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New NCAA Basketball rules will look familiar to Frog fans

Some of the NIT experimental rules will go into effect this coming season.

NCAA Basketball: NIT Semifinal-Texas vs TCU Wendell Cruz-USA TODAY Sports

The NCAA announced last week that they would be adopting several rule changes for the 2019-2020 season, namely changing the distance of the three-point arc from a distance of 20’9” to 22’1.75”, which is the international distance.

This is the second time in the last decade that the line has been extended, as it was last moved in 2008-2009. The following season, three point percentages declined from 35.2% to 34.4%, eventually reaching the 35%+ mark again by 2017. During the 2019 NIT, where the international line was in effect, teams shot 33% from deep. In their four game NIT run, the Horned Frogs shot 30.7% from three, compared to their season percentage of 34.6.

The reasons listed for the distance change are threefold, according to a release by the NCAA Rules Oversight Committee:

Making the lane more available for dribble/drive plays from the perimeter.

Slowing the trend of the 3-point shot becoming too prevalent in men’s college basketball by making the shot a bit more challenging, while at the same time keeping the shot an integral part of the game.

Assisting in offensive spacing by requiring the defense to cover more of the court.

TCU averaged nearly 22 three point attempts per game, which makes this a critical change for the way they play offense. It should open up the lane though, which is great news for fans of Kevin Samuel’s paint dominance and Desmond Bane drives to the lane.

Additionally, the shot clock will be reset to 20 seconds after an offensive rebound as opposed to a full reset, something that will increase the pace of play and make for more exciting half court offense. This change was modeled very successfully during NIT games in 2019 as well.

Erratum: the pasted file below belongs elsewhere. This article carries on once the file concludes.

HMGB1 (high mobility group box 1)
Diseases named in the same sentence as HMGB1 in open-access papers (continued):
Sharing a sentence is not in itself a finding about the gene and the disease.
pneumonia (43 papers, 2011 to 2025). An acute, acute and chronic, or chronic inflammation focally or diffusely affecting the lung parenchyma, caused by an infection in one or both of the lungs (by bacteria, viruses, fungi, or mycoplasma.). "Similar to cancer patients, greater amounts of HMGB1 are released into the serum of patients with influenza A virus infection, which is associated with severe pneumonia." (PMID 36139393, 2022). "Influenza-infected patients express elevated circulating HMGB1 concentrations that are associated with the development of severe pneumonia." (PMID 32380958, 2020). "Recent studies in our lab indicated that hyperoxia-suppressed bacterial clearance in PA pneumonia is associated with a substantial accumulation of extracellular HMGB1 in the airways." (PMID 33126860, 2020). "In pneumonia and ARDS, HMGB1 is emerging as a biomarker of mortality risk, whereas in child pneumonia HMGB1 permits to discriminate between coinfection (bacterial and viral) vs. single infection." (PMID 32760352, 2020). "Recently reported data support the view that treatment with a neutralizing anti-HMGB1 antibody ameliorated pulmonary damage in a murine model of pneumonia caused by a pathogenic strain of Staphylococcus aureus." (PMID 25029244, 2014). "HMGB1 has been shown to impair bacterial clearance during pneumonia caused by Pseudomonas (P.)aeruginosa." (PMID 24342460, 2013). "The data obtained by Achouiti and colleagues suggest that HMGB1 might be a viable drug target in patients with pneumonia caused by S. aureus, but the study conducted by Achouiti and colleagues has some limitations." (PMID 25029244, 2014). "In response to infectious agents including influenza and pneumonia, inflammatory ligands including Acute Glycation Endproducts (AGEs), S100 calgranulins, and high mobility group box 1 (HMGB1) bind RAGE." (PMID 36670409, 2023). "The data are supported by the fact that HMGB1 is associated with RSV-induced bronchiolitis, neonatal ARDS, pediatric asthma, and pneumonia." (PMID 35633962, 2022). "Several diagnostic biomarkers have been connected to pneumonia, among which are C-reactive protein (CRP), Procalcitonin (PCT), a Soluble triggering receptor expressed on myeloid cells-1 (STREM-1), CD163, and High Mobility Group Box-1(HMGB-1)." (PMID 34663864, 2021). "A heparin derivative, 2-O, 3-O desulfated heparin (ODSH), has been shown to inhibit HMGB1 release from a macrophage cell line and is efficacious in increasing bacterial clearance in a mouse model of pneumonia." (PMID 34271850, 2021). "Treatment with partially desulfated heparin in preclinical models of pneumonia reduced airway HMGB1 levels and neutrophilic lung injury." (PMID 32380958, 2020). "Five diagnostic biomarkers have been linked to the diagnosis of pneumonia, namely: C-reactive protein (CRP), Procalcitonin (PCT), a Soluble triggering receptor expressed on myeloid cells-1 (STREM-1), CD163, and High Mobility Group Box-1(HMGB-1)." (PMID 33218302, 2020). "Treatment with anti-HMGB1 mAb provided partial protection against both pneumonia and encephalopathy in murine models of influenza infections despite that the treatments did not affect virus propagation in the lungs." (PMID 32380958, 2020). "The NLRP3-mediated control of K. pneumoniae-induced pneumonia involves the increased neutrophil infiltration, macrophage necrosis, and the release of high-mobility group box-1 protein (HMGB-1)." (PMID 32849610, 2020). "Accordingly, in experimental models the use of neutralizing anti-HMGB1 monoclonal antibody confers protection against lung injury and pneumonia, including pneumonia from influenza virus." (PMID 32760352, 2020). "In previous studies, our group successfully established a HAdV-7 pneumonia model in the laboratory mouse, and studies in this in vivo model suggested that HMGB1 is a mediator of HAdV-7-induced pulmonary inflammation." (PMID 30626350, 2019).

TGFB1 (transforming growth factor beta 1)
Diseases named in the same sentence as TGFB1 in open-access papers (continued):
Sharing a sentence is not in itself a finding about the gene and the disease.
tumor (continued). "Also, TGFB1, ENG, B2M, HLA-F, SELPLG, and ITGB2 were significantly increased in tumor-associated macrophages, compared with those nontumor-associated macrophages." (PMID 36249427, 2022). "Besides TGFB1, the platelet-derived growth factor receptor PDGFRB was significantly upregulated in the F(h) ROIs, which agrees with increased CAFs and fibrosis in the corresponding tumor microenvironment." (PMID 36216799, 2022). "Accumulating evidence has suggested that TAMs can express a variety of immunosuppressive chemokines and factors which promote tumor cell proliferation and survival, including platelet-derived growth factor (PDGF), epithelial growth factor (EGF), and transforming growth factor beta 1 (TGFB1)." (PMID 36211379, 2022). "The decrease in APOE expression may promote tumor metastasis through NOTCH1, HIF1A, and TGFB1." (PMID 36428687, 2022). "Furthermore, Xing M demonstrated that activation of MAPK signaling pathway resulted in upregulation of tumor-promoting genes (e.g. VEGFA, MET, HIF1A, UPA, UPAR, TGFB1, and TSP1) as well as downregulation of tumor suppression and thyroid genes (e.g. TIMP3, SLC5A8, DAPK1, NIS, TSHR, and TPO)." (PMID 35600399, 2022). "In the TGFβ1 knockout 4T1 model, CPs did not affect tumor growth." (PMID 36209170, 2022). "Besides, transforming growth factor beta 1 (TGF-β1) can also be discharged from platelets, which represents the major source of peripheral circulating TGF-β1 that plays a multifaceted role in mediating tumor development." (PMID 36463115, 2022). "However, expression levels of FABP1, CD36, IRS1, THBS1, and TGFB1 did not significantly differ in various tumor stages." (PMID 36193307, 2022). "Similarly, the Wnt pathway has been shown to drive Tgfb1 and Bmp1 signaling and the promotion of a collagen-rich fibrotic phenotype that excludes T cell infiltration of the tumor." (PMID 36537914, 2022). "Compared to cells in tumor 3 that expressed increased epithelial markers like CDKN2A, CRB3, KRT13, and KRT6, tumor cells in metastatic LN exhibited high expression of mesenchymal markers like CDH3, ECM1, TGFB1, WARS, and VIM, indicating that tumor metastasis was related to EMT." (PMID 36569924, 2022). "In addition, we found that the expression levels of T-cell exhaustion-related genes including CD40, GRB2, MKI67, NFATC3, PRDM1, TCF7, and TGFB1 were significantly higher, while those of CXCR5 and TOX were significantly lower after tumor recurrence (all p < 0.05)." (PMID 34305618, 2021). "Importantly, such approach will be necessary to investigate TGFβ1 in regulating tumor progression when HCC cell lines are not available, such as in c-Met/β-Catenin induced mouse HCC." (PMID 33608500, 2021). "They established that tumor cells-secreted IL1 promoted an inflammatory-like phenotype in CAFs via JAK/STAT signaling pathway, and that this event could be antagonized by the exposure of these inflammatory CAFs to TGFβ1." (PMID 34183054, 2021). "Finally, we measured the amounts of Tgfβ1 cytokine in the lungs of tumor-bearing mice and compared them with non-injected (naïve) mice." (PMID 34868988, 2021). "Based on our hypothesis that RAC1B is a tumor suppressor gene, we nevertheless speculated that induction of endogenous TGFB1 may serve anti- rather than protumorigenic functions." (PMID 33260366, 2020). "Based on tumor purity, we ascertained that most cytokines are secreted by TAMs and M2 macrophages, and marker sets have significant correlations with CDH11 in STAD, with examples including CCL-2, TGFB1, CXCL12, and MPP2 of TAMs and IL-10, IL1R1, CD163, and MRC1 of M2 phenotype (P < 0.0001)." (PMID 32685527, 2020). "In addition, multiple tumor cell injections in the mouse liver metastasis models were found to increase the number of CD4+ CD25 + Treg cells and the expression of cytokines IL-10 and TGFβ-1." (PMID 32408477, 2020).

Another crucial change is the ability for coaches to call live ball timeouts during the last two minutes of the second half and the last two minutes of any overtime period. The Horned Frogs would have benefitted from this change multiple times over the last several seasons, as on more than one occasion, last second possessions have gone poorly with Jamie Dixon unable to call timeouts prior to a final shot. Another change for the last two minutes is that instant replay review can be conducted if a basket interference or goaltending call has been made.

The last rule to go into effect is a critical and needed change, as the panel approved a proposal where players will be assessed a technical foul should they use derogatory language about an opponent’s race, ethnicity, national origin, religion, gender, gender expression, gender identify, sexual orientation or disability.

You can see how these new rules impact the Horned Frogs in November, when the season begins again.